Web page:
PREFACE The student of general problems of education or of elementary education finds an extensive literature of varying worth. In the last decade our secondary schools have undergone radical reorganization and have assumed new functions. A rich literature on every phase of the high school is rapidly developing to keep pace with the needs and the progress of secondary education. The literature on college education in general and college pedagogy... more...

TEACHER AND PUPIL. Of the various callings to which the division of labor has caused man specially to devote himself, there is none to be compared for nobility or usefulness with that of the true teacher. Yet neither teachers nor people at present realize this truth. Among the very few lessons of value which might be derived from so-called “classical” studies, is that of the proper estimate in which the true teacher should be held;... more...

I THE PURPOSES OF THE RECITATION The teacher has two great functions in the school; one is that of organizing and managing, the other, that of teaching. In the first capacity he forms the school into its proper divisions or classes, arranges the programme of daily recitations and other exercises, provides for calling and dismissing classes, passing into and out of the room, etc., and controls the conduct of the pupils; that is, keeps order.... more...

CHAPTER I Craftsmanship in Teaching I "In the laboratory of life, each newcomer repeats the old experiments, and laughs and weeps for himself. We will be explorers, though all the highways have their guideposts and every bypath is mapped. Helen of Troy will not deter us, nor the wounds of Cæsar frighten, nor the voice of the king crying 'Vanity!' from his throne dismay. What wonder that the stars that once sang for joy are dumb and the... more...

CHAPTER I.INTEREST IN TEACHING. There is a most singular contrariety of opinion prevailing in the community, in regard to the pleasantness of the business of teaching. Some teachers go to their daily task, merely upon compulsion: they regard it as intolerable drudgery. Others love the work: they hover around the school-room as long as they can, and never cease to think, and seldom to talk, of their delightful labors. Unfortunately there are too... more...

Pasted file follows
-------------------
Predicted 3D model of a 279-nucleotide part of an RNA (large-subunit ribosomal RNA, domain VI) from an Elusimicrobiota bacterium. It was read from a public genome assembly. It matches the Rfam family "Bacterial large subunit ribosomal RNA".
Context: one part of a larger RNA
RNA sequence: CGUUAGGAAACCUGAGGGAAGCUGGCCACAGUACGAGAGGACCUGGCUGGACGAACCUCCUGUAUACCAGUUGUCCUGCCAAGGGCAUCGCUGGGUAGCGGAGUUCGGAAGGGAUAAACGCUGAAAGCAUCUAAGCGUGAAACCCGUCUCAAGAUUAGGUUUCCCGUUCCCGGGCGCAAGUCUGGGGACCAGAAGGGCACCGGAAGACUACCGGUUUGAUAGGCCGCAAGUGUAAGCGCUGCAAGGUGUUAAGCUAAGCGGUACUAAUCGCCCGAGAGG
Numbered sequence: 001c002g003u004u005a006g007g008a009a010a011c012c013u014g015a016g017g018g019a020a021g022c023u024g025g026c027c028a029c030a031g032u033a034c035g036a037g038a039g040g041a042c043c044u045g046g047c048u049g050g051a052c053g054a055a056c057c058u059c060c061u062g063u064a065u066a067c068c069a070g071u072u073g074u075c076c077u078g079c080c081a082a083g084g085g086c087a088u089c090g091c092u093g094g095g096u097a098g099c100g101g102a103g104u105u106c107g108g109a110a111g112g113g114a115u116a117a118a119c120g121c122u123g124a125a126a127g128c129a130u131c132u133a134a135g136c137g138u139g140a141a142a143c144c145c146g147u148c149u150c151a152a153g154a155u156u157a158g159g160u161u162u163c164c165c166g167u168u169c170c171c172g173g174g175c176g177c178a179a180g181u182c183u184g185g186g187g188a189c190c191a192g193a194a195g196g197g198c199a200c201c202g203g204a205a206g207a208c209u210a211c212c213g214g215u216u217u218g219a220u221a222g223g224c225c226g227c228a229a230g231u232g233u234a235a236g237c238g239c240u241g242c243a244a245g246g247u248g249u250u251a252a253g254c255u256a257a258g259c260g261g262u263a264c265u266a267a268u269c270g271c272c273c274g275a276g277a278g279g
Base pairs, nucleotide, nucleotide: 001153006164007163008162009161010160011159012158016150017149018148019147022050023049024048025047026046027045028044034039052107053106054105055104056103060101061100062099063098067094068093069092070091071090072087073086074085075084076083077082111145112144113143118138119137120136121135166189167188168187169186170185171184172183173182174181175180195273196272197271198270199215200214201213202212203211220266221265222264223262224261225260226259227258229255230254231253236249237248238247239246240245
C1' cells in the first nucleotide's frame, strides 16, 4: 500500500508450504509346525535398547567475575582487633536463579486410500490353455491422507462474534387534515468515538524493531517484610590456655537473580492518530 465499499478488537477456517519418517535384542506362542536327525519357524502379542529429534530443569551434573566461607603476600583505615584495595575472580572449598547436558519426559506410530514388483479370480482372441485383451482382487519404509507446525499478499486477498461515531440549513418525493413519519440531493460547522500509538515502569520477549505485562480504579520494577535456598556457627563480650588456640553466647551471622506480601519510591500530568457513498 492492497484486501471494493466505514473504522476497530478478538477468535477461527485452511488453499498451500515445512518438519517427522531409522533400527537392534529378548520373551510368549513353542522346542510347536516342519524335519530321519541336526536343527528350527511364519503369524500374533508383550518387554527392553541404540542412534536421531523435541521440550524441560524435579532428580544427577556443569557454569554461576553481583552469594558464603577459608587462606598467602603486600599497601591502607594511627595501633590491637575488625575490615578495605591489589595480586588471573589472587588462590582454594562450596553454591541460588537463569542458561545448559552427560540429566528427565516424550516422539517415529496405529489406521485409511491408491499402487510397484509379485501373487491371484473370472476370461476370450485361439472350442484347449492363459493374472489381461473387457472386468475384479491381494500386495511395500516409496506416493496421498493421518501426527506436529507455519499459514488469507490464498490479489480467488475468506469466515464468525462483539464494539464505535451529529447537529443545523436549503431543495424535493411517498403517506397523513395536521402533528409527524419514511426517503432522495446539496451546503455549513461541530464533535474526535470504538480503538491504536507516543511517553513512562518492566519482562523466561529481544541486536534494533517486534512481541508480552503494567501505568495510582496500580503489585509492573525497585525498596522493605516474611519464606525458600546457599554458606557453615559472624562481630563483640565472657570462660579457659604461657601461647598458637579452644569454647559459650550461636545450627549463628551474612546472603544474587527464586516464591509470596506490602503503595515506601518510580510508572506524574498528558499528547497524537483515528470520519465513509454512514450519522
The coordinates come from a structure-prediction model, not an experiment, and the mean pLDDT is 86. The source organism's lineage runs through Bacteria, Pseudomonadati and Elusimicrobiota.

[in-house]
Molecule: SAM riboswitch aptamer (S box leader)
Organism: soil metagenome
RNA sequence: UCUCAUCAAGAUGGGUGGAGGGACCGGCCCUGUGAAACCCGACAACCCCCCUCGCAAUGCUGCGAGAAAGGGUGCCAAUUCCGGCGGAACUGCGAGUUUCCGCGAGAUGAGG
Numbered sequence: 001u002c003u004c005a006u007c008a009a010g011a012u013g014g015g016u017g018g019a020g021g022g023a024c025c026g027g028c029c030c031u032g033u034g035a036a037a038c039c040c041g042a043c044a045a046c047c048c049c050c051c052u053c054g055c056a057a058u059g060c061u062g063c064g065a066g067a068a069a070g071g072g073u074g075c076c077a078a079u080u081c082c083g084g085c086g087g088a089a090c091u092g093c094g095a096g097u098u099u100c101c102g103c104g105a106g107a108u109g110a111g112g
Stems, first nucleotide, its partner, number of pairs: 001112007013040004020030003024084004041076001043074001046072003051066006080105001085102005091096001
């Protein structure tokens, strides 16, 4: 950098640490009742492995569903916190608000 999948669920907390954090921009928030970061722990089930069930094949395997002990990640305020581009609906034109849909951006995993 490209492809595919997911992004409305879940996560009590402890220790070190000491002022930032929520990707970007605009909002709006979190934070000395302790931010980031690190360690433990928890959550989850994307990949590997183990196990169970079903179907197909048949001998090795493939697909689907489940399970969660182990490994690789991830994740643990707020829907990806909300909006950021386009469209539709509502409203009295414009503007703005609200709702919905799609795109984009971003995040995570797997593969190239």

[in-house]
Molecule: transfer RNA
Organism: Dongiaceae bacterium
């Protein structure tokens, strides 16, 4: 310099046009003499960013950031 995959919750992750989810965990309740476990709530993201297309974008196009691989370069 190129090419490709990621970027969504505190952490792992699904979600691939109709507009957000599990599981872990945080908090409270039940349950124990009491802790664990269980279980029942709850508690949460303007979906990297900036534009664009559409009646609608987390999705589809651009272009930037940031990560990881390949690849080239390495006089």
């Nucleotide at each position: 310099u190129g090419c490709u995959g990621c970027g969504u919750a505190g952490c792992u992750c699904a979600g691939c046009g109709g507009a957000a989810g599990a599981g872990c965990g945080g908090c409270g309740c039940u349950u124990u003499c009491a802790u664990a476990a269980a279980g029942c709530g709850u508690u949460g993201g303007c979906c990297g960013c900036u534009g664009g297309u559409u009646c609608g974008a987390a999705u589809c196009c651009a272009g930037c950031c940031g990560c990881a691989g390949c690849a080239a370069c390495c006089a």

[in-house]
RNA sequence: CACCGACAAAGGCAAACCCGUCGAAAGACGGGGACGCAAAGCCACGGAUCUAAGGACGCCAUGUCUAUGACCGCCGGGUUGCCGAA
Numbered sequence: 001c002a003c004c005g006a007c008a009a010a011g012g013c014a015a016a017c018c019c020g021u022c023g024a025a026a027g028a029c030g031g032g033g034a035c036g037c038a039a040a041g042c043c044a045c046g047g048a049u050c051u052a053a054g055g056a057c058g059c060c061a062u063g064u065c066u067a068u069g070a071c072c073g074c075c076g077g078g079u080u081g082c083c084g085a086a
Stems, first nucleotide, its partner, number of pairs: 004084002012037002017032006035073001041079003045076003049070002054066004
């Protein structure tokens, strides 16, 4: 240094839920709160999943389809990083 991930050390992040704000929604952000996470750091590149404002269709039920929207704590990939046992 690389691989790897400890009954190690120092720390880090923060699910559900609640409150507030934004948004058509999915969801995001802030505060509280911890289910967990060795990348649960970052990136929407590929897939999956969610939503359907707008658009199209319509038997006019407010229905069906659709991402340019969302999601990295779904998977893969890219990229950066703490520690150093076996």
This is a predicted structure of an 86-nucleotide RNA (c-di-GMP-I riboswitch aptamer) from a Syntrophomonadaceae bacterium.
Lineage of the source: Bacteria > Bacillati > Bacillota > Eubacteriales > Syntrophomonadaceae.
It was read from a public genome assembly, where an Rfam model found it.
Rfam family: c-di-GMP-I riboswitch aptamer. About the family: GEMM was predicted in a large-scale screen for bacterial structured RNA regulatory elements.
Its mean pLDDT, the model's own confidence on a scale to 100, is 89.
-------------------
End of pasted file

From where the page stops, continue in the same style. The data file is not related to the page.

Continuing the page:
A SURVEY OF THE CHILD'S LIFE   The general laws which govern the child's psychical health have their parallel in those of its physical health.—Many persons who have asked me to continue my methods of education for very young children on lines that would make them suitable for those over seven years of age, have expressed a doubt whether this would be possible. The difficulties they put forward are mainly of a moral order. Should... more...

DR. MONTESSORI’S OWN HANDBOOK Recent years have seen a remarkable improvement in the conditions of child life. In all civilized countries, but especially in England, statistics show a decrease in infant mortality. Related to this decrease in mortality a corresponding improvement is to be seen in the physical development of children; they are physically finer and more vigorous. It has been the diffusion, the popularization of science,... more...

CHAPTER I TEACHING SCHOOL   Life and living compared.—There is a wide difference between school-teaching and teaching school. The question “Is she a school-teacher?” means one thing; but the question “Can she teach school?” means quite another. School-teaching may be living; but teaching school is life. And any one who has a definition of life can readily find a definition for teaching school. Much of the... more...

A Preliminary Survey of the Task Before the School   When people come to think alike, they tend to act alike; unison in thinking begets unison in action. It is often said that the man and wife who have spent years together have grown to resemble each other; but the resemblance is probably in actions rather than in looks; the fact is that they have had common goals of thinking throughout the many years they have lived together and so have... more...

CHAPTER I. There was joy in the Weaver household when the child was born, and when it had been duly announced that it was a boy. The event was the first of the kind in this particular branch of the Weaver family, and, as is always the case, there was such rejoicing as does not come with the recurrence of like episodes. A man hardly feels sure of his manhood till the magic word father is put in the vocative case and applied to him direct, and the... more...